The Courtyard in August

If you look out of your aircraft window as the plane taxis across the Roissy tarmac, you will see the rabbits – hundreds of them, burrowing in the earth next to the runway. Nell Marchand – an English chief purser at Air France, gazes at the rabbitsas her flight arrives from Tokyo but she doesn’t see them. Nell is worried. Nell is always worried and today her worries are about the summer heat, moving house and betrayal.Paris is too warm, Tokyo was too warm- she has just flown over her native England and noticed with a gnawing anxietythat it is parched and brown. Nell has always preferred places to people and this gradual transformation of the world that she has flown around for years terrifies her. Nell is also concerned about her approaching move from Chantilly to Provence where her pilot husband, Luc, wants to spend his retirement. Nell, who rarely sees her husband is anxious about that retirement. But within days of the Tokyo flight, Luc is hi-jacked while flying a cargo plane carrying several hundred cans of baked beans, fifty containers of oversized women’s underwear and a lone dolphin. The dolphin’s handlers are believed to be responsible for the crime. “Return our relatives to the seas” is the slogan of these ecological terrorists. With the house in Chantilly already sold and the purchase of the new home in Provence puzzlingly cancelled by Luc, Nell is left to wait out the sizzling summer alone in his old bachelor flat on the Paris courtyard.

She is drawn into the lives of her neighbours: prim, mysterious Mademoiselle Marina who plies her transsexual trade in the Bois de Boulogne at night; and carefree, careless Mort, the American TV weatherman whose failure to cover a hurricane has cost him his job. Back in England Nell’s father is terminally ill. As she flies back and forth between Roissy and Heathrow, Nell discovers that her father has been living a double life. And that her mother knew and seems to understand. A confused, unhappy Nell attempts to cope with these latest dramas as she has always coped: by reducing the whole, immmense baffling world down to a collection of small, routine tasks. But as the summer progresses, she learns that work and duty are not always enough. Faraway places are not always enough. And that whether she likes it or not, her destiny is entwined with transsexuals, an irritating American weatherman and those hundreds of rabbits out at Roissy…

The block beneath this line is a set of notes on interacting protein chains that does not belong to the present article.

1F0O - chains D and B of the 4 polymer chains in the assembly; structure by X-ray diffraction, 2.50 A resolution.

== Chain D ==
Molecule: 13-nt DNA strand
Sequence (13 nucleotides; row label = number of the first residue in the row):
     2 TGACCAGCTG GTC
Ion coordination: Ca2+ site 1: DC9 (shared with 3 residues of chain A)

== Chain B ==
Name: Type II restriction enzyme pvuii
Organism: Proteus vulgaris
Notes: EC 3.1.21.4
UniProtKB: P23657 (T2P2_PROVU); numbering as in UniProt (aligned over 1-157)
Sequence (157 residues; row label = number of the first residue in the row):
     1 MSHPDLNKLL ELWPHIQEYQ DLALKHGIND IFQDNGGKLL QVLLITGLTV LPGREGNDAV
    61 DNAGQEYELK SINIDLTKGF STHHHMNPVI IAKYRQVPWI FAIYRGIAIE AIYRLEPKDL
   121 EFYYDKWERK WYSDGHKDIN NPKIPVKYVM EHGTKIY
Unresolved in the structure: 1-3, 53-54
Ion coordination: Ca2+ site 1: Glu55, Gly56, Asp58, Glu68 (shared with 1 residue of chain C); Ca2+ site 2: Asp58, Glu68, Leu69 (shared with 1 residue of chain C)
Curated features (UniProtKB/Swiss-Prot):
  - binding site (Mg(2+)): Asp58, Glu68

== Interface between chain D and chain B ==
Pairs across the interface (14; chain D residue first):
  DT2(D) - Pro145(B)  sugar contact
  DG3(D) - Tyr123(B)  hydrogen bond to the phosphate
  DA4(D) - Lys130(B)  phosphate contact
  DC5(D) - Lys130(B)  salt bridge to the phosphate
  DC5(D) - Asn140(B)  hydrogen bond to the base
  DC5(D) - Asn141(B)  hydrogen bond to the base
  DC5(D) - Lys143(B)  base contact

The Singing House

On the eve of her wedding, Rose Lorenzo is handed a ticket to the opera at Covent Garden by an eccentric stranger. The opera is Wagner's Tristan und Isolde.Listening to Wagner's ecstatic, deeply erotic music, Rose realizes that if she goes ahead with her sensible marriage to suitable Martin, everything she has heard in this music will be lost to her forever.

She cancels her wedding and agrees to drive Otto and his equally eccentric twin sister, Eva, on an operatic road trip to the great theatres of Europe. As they drive across a snowbound continent from La Scala in Milan to Venice to King Ludwig's castles in Bavaria, Rose meets and falls in love with Leo dalla Vigna - the greatest operatic bass in the world but a lonely, driven man still inextricably tied to his elusive and unstable wife who lives alone in their villa on Lake Como.

"Unashamedly romantic...crisp and witty," Hilary Mantel